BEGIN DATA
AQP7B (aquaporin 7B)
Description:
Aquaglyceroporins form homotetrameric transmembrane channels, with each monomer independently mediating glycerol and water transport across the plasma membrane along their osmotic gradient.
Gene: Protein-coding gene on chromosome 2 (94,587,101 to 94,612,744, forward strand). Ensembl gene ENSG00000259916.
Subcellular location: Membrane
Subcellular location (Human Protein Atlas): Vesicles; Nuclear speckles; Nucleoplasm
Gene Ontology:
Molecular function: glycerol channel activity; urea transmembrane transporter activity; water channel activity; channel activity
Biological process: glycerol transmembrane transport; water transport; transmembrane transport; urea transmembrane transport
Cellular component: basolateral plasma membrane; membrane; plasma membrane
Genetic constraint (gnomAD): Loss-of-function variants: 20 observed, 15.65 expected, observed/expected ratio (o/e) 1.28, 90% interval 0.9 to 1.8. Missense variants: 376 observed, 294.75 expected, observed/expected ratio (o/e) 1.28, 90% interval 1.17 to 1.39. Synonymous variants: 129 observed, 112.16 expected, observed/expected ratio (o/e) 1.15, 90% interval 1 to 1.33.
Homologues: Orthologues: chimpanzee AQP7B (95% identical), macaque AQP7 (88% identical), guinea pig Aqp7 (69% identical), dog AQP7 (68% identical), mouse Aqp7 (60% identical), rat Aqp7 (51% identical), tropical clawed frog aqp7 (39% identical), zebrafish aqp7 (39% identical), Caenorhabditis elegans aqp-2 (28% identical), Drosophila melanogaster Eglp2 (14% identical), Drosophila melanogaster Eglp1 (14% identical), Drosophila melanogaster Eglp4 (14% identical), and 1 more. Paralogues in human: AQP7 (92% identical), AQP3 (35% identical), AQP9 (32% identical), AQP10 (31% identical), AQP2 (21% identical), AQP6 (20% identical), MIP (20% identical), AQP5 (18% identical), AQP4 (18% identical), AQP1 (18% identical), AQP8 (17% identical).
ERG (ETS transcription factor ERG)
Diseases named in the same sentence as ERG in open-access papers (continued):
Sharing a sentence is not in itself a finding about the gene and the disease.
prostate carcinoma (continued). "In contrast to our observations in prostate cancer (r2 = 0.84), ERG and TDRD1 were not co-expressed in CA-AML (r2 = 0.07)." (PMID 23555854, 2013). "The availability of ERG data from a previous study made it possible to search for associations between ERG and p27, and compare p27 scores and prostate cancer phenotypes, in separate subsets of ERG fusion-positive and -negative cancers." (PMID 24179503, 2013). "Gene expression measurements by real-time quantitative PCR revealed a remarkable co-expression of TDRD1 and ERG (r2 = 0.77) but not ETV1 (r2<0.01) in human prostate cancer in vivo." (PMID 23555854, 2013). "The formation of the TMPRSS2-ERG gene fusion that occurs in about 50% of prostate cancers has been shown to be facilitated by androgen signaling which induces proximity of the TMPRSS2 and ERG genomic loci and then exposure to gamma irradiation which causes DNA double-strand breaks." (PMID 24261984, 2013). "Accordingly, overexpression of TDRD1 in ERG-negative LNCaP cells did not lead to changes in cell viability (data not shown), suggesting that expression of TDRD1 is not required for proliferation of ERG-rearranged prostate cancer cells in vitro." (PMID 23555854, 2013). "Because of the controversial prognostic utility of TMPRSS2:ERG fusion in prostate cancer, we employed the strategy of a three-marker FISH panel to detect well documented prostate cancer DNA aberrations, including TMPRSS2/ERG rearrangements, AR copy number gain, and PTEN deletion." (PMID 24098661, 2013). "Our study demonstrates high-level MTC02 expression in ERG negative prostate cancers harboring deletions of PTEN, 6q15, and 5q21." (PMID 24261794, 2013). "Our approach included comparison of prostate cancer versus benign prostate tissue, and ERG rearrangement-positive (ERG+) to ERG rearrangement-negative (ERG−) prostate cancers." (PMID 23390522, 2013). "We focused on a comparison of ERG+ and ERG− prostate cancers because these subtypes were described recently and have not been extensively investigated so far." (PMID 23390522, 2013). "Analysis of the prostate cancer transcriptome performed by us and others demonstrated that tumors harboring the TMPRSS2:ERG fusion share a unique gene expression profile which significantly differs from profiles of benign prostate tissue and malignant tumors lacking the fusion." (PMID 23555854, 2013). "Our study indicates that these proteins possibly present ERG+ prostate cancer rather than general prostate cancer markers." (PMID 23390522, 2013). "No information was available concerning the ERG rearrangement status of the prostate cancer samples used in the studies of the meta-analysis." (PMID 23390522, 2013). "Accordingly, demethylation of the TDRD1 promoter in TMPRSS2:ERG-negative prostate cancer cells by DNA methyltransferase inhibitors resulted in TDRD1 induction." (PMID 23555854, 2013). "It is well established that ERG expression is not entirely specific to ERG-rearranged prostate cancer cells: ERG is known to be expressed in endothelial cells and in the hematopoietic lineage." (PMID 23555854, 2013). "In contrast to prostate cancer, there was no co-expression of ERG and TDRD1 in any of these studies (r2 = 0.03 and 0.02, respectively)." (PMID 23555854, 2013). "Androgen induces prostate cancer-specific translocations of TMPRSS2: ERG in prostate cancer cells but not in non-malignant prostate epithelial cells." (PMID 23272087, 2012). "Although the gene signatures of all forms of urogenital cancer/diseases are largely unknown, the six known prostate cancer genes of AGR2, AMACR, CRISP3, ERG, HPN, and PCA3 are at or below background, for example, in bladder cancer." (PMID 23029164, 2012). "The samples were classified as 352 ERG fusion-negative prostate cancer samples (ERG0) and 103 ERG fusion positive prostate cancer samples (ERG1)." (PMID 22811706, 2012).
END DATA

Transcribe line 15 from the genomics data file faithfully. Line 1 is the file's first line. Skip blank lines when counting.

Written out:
Sharing a sentence is not in itself a finding about the gene and the disease.